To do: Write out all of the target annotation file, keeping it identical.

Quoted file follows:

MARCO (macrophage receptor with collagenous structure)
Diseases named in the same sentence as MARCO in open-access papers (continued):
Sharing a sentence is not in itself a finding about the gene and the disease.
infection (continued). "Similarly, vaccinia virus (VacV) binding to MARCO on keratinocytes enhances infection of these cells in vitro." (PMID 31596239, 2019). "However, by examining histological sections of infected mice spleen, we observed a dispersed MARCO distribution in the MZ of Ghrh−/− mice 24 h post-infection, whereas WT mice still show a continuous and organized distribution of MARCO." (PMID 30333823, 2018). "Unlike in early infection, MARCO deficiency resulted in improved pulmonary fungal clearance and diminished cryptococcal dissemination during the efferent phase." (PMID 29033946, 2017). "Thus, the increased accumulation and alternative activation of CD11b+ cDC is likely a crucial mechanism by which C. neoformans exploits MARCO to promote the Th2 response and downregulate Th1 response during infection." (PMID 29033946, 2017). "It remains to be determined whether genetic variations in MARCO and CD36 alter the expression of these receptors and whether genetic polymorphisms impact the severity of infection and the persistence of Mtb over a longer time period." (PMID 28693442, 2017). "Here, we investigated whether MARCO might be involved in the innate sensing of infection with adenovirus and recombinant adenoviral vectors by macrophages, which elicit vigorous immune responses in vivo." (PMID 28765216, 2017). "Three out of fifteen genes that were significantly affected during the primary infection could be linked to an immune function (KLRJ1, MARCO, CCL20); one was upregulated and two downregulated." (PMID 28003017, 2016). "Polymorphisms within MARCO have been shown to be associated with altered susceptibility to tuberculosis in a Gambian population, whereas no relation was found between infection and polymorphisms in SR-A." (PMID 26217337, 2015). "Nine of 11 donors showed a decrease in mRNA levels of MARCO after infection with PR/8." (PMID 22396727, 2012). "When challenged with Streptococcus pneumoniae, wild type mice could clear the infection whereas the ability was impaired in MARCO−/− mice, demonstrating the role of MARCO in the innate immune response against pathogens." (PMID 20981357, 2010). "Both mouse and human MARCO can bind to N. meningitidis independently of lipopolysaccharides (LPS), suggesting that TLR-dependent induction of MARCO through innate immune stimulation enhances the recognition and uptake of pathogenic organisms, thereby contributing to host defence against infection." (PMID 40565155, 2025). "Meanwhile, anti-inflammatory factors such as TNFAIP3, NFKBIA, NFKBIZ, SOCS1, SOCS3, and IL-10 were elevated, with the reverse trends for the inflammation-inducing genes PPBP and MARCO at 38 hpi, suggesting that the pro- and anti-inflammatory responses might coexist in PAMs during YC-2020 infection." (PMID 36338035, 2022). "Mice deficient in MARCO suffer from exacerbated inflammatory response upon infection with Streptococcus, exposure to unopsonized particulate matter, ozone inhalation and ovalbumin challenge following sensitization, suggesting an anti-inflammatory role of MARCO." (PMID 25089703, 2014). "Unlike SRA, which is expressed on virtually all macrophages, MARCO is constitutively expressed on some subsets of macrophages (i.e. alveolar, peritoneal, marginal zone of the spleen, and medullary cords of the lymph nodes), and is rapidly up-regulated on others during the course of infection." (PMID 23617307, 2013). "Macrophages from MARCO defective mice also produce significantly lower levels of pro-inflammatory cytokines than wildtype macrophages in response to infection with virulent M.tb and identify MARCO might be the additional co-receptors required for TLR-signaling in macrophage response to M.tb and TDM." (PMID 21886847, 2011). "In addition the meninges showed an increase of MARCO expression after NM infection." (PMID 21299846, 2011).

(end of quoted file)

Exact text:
MARCO (macrophage receptor with collagenous structure)
Diseases named in the same sentence as MARCO in open-access papers (continued):
Sharing a sentence is not in itself a finding about the gene and the disease.
infection (continued). "Similarly, vaccinia virus (VacV) binding to MARCO on keratinocytes enhances infection of these cells in vitro." (PMID 31596239, 2019). "However, by examining histological sections of infected mice spleen, we observed a dispersed MARCO distribution in the MZ of Ghrh−/− mice 24 h post-infection, whereas WT mice still show a continuous and organized distribution of MARCO." (PMID 30333823, 2018). "Unlike in early infection, MARCO deficiency resulted in improved pulmonary fungal clearance and diminished cryptococcal dissemination during the efferent phase." (PMID 29033946, 2017). "Thus, the increased accumulation and alternative activation of CD11b+ cDC is likely a crucial mechanism by which C. neoformans exploits MARCO to promote the Th2 response and downregulate Th1 response during infection." (PMID 29033946, 2017). "It remains to be determined whether genetic variations in MARCO and CD36 alter the expression of these receptors and whether genetic polymorphisms impact the severity of infection and the persistence of Mtb over a longer time period." (PMID 28693442, 2017). "Here, we investigated whether MARCO might be involved in the innate sensing of infection with adenovirus and recombinant adenoviral vectors by macrophages, which elicit vigorous immune responses in vivo." (PMID 28765216, 2017). "Three out of fifteen genes that were significantly affected during the primary infection could be linked to an immune function (KLRJ1, MARCO, CCL20); one was upregulated and two downregulated." (PMID 28003017, 2016). "Polymorphisms within MARCO have been shown to be associated with altered susceptibility to tuberculosis in a Gambian population, whereas no relation was found between infection and polymorphisms in SR-A." (PMID 26217337, 2015). "Nine of 11 donors showed a decrease in mRNA levels of MARCO after infection with PR/8." (PMID 22396727, 2012). "When challenged with Streptococcus pneumoniae, wild type mice could clear the infection whereas the ability was impaired in MARCO−/− mice, demonstrating the role of MARCO in the innate immune response against pathogens." (PMID 20981357, 2010). "Both mouse and human MARCO can bind to N. meningitidis independently of lipopolysaccharides (LPS), suggesting that TLR-dependent induction of MARCO through innate immune stimulation enhances the recognition and uptake of pathogenic organisms, thereby contributing to host defence against infection." (PMID 40565155, 2025). "Meanwhile, anti-inflammatory factors such as TNFAIP3, NFKBIA, NFKBIZ, SOCS1, SOCS3, and IL-10 were elevated, with the reverse trends for the inflammation-inducing genes PPBP and MARCO at 38 hpi, suggesting that the pro- and anti-inflammatory responses might coexist in PAMs during YC-2020 infection." (PMID 36338035, 2022). "Mice deficient in MARCO suffer from exacerbated inflammatory response upon infection with Streptococcus, exposure to unopsonized particulate matter, ozone inhalation and ovalbumin challenge following sensitization, suggesting an anti-inflammatory role of MARCO." (PMID 25089703, 2014). "Unlike SRA, which is expressed on virtually all macrophages, MARCO is constitutively expressed on some subsets of macrophages (i.e. alveolar, peritoneal, marginal zone of the spleen, and medullary cords of the lymph nodes), and is rapidly up-regulated on others during the course of infection." (PMID 23617307, 2013). "Macrophages from MARCO defective mice also produce significantly lower levels of pro-inflammatory cytokines than wildtype macrophages in response to infection with virulent M.tb and identify MARCO might be the additional co-receptors required for TLR-signaling in macrophage response to M.tb and TDM." (PMID 21886847, 2011). "In addition the meninges showed an increase of MARCO expression after NM infection." (PMID 21299846, 2011).